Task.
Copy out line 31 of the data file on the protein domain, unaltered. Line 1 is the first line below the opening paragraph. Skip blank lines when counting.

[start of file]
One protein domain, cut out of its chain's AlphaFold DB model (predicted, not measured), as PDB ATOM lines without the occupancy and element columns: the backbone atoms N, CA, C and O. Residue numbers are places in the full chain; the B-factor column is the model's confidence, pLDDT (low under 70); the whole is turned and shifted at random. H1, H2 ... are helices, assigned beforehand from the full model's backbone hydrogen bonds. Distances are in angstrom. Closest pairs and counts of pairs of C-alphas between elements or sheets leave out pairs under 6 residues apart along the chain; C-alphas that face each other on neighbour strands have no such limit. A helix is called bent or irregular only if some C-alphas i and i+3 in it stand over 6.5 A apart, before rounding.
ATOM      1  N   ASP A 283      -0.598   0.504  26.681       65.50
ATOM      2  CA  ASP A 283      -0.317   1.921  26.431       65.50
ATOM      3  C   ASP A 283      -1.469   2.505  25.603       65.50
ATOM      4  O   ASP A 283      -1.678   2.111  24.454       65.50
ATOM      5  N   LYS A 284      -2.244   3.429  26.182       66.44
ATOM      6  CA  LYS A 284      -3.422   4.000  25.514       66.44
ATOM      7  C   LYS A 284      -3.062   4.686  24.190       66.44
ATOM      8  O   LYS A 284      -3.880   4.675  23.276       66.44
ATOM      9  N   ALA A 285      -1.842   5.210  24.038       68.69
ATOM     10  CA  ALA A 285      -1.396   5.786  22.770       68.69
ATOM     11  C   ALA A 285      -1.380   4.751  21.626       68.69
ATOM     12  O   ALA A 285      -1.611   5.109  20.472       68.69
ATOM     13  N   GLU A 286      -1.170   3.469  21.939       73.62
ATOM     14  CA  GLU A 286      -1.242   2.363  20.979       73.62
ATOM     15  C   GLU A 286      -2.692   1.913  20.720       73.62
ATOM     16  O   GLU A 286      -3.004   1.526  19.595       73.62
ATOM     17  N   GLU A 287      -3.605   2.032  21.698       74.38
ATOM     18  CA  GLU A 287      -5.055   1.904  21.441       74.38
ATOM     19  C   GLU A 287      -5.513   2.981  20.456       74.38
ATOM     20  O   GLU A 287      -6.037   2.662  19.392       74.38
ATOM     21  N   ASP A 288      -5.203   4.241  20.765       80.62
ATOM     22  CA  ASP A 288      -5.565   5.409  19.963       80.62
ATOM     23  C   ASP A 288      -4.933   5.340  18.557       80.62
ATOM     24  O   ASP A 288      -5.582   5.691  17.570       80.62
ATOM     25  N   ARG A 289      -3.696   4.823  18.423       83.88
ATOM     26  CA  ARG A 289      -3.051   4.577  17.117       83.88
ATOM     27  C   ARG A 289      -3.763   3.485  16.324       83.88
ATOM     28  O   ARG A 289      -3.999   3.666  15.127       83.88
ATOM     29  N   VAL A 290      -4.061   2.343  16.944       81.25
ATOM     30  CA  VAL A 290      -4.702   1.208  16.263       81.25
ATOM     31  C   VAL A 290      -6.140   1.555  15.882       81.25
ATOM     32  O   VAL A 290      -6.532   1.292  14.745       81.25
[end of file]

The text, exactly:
ATOM     31  C   VAL A 290      -6.140   1.555  15.882       81.25